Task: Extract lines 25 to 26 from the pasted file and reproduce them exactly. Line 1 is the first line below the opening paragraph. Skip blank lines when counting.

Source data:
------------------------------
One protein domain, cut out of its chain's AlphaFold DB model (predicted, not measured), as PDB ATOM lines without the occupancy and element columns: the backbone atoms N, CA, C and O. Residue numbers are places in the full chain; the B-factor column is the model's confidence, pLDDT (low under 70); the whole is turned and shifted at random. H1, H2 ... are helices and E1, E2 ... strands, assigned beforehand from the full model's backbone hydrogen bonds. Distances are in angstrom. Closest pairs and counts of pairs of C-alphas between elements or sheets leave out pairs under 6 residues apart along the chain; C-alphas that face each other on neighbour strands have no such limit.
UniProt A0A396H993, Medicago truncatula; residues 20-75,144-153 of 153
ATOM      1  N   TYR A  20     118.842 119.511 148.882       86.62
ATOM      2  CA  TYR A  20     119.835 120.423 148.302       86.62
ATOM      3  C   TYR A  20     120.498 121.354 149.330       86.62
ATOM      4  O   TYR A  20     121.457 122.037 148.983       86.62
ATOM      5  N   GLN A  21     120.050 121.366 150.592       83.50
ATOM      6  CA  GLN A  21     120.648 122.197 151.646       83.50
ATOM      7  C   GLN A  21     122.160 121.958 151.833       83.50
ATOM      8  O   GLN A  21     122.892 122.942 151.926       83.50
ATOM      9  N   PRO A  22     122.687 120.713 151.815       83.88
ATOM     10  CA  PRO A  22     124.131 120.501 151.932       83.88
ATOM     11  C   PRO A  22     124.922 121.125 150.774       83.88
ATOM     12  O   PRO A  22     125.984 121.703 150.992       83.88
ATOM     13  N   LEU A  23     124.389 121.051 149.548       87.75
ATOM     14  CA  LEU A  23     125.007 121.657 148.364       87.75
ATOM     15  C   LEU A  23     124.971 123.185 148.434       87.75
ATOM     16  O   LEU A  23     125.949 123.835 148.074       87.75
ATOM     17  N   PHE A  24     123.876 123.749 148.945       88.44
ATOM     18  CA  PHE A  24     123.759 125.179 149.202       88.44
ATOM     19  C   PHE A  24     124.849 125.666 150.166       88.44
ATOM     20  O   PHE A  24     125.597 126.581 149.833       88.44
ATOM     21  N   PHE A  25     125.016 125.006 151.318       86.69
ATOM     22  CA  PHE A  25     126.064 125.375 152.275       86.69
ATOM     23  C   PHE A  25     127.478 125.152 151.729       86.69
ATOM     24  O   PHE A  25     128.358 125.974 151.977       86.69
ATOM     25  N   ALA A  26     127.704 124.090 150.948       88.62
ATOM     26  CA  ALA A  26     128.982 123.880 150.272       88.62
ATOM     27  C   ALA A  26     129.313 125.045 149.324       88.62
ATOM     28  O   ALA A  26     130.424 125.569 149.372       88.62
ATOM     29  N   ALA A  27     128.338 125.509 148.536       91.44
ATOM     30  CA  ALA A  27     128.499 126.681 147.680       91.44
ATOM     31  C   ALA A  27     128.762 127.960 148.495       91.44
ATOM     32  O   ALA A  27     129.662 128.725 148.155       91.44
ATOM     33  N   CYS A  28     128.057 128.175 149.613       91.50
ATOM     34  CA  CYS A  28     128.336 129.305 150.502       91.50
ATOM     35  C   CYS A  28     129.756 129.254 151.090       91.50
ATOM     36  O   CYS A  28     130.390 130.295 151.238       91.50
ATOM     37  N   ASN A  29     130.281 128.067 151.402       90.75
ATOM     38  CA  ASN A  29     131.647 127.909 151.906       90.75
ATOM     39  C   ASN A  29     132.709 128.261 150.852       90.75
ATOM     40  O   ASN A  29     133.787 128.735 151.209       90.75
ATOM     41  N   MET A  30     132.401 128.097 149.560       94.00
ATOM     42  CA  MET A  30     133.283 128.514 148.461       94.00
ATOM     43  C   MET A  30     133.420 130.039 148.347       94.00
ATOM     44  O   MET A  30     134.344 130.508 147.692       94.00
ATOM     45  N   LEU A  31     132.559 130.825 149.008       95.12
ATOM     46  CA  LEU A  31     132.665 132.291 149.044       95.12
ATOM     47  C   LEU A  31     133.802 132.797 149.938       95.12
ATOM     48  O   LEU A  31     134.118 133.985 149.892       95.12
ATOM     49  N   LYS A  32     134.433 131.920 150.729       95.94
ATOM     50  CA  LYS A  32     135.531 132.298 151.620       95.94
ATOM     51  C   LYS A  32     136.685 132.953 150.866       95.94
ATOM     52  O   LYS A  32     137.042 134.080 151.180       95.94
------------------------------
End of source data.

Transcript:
ATOM     24  O   PHE A  25     128.358 125.974 151.977       86.69
ATOM     25  N   ALA A  26     127.704 124.090 150.948       88.62